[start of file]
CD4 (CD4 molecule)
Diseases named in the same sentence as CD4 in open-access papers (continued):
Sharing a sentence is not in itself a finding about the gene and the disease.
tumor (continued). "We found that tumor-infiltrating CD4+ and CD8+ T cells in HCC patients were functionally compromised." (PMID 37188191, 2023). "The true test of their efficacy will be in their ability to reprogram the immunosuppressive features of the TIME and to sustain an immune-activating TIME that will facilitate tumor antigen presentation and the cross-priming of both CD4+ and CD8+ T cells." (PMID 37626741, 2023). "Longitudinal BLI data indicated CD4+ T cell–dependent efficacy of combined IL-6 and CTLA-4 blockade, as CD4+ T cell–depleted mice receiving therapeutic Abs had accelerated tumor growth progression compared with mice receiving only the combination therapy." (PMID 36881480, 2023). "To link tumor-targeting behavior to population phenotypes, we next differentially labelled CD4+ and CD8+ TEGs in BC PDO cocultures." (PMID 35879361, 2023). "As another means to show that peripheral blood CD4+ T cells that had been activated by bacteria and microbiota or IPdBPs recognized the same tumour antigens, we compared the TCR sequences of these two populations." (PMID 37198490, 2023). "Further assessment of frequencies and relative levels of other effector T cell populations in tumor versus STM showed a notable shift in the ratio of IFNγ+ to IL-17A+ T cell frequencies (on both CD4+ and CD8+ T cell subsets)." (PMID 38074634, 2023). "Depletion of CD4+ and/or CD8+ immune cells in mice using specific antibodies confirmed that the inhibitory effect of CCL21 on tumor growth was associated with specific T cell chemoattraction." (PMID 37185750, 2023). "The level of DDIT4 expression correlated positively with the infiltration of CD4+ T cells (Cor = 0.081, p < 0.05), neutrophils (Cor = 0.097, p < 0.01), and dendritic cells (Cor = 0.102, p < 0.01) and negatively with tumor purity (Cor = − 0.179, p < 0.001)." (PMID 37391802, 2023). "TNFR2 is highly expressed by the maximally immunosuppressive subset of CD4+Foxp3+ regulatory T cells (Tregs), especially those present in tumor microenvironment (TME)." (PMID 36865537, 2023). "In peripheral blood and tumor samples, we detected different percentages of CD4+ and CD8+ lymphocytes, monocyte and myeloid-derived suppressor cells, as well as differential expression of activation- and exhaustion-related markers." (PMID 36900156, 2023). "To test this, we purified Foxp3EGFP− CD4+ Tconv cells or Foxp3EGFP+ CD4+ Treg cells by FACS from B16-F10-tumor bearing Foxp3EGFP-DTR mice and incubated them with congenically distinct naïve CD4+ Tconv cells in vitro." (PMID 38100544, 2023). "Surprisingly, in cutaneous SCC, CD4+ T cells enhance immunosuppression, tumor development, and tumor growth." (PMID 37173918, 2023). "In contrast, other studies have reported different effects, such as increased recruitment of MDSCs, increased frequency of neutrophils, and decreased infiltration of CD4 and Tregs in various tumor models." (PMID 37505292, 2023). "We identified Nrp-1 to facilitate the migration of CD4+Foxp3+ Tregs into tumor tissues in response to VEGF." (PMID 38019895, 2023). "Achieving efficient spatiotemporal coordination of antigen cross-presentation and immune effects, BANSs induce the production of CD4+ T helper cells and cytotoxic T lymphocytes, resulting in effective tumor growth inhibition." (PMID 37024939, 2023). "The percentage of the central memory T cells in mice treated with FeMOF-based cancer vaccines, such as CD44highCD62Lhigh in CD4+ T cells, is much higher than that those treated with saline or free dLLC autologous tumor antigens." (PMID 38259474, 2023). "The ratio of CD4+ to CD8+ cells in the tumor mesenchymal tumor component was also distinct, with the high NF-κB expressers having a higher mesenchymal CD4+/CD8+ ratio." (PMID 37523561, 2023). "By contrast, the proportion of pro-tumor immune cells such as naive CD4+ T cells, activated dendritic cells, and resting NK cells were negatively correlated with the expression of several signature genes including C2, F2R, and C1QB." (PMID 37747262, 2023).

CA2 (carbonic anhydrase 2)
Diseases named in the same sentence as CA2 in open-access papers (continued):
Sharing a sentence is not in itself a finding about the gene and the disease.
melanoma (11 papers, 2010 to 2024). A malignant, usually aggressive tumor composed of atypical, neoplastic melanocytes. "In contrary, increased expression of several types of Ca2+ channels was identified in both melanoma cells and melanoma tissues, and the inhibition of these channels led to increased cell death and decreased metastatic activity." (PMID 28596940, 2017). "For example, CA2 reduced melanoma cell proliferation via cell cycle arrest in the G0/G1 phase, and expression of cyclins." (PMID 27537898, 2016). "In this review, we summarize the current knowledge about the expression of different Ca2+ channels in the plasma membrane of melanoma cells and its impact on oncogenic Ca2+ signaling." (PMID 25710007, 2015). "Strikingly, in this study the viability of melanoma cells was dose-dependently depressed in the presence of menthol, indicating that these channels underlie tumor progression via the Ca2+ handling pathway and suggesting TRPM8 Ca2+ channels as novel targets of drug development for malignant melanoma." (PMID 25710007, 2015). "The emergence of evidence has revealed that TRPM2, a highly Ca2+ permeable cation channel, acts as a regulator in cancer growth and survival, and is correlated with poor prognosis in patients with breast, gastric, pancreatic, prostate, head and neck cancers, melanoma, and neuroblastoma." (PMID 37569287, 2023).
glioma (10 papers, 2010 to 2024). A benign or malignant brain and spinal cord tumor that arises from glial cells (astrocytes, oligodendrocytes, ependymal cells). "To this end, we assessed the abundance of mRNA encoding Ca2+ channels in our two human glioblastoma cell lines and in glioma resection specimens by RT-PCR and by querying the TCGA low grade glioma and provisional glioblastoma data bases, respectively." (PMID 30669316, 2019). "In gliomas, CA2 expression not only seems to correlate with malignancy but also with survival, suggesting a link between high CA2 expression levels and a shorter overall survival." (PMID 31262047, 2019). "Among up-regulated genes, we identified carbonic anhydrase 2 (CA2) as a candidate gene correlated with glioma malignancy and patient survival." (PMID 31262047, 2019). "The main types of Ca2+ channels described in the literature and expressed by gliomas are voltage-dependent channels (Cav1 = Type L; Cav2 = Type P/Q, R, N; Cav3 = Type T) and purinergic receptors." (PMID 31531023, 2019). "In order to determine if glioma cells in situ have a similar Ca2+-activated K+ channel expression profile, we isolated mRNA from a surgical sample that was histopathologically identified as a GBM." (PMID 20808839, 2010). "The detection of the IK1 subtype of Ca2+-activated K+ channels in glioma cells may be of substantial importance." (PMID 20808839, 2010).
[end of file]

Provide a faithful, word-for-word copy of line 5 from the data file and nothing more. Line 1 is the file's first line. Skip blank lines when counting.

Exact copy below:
CA2 (carbonic anhydrase 2)